Fall has always been my favorite season--I love the crisp air, the take-your-breath-away blue skies, the luminous oranges, yellows, and reds of hardwood leaves. I know that the shortening days and intermittently gray skies make fall a depressing time for some, but for me fall has always felt alive with possibilities. As a "faculty brat," my household always buzzed in the fall; that buzz followed me through college, grad school, and now life as an academic. Fall is a time of new classes, new ideas, new students, new projects. It's excitement and discovery and renewal. And for those of us lucky enough to be in the northeast, it's accompanied by this perfect weather--perfect for sleeping, for thinking, for walking, for playing. Cool days, crisp nights. Bliss.

andrew sullivan: why i'm voting for kerry

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If you're a conservative planning to vote for Bush (and I know there are some of you out there), I'm asking you--as a personal favor to me, in exchange for any value or pleasure you may have received from this blog--to read this column by Andrew Sullivan.

Sullivan is far from a liberal standard-bearer, or member of the "vast left-wing liberal media conspiracy." He's an honest-to-goodness conservative, one who supported Bush in 2000 and then supported the decision to go to war in Iraq. But he's decided that Bush is the wrong choice this year, and he's got specifics to back up his decision.

Here's an excerpt. Read the whole thing. Please.

I should reiterate: I do not hate this president. I admire him in many ways--his tenacity, his vision of democracy, his humor, his faith. I have supported him more than strongly in the last four years--and, perhaps, when the dangers seemed so grave, I went overboard and willfully overlooked his faults because he was the president and the country was in danger. I was also guilty of minimizing the dangers of invading Iraq and placed too much faith, perhaps, in the powers of the American military machine and competence of the Bush administration. Writers bear some responsibility too for making mistakes; and I take mine. But they bear a greater responsibility if they do not acknowledge them and learn. And it is simply foolish to ignore what we have found out this past year about Bush's obvious limits, his glaring failures, his fundamental weakness as a leader. I fear he is out of his depth and exhausted. I simply do not have confidence in him to navigate the waters ahead skillfully enough to avoid or survive the darkening clouds on the horizon.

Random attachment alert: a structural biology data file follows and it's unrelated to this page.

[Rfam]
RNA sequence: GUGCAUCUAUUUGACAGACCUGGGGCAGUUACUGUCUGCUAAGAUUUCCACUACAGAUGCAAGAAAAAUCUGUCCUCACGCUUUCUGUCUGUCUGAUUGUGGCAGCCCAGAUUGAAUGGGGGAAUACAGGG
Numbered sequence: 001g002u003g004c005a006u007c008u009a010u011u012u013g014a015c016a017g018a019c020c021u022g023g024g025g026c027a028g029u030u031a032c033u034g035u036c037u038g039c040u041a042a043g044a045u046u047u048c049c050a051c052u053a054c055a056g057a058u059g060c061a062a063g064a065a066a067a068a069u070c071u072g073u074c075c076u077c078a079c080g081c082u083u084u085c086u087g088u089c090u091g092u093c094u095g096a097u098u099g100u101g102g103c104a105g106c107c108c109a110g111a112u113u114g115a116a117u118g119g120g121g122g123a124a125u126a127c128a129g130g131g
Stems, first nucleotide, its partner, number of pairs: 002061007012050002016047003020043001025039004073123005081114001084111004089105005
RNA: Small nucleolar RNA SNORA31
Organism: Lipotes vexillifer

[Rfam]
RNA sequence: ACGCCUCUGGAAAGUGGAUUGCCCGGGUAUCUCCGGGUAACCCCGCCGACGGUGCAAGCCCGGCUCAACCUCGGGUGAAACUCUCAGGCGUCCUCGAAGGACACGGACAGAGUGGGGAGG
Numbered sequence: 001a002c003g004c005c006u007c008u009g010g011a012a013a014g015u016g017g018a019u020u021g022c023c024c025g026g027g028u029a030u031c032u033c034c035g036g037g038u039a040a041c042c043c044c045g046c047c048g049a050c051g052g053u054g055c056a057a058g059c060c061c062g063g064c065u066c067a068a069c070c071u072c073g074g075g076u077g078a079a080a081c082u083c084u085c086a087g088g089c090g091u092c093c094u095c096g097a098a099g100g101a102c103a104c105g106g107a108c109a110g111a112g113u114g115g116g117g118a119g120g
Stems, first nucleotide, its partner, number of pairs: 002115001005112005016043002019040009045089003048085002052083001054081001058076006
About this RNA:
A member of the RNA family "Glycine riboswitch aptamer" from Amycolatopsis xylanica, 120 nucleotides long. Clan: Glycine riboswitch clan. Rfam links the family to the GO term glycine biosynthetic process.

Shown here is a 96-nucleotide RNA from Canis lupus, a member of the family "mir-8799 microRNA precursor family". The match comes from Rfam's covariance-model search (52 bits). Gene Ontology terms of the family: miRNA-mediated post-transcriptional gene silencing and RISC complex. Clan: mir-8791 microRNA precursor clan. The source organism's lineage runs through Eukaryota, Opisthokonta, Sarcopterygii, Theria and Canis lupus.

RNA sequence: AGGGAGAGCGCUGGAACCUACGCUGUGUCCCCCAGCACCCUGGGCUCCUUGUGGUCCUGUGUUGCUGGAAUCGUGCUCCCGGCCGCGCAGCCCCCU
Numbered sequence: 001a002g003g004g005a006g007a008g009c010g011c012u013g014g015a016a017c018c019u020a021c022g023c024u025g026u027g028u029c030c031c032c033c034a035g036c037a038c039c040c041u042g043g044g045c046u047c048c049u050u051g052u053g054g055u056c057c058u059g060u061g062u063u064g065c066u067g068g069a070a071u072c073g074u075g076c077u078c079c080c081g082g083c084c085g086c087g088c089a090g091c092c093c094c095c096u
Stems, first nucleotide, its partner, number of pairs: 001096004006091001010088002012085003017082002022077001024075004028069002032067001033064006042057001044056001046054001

(via KF)

a suburbanite responds

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<vent>Having just returned from a several-day stay in smog-shrouded, traffic-clogged LA, I have to admit to a bit of irritation reading about Molly's upcoming presentation at Design Engaged: "All Hail the Vast, Conforming Suburb of the Soul."

I happen to be one of the "commuting parents in minivans" she's referring to, and I find her somewhat condescending tone quite troubling. It's not just Molly--I see the same thinly-veiled contempt in the comments of many urbanites. (I was equally put off by danah's post on the "wal-mart nation" some time ago.)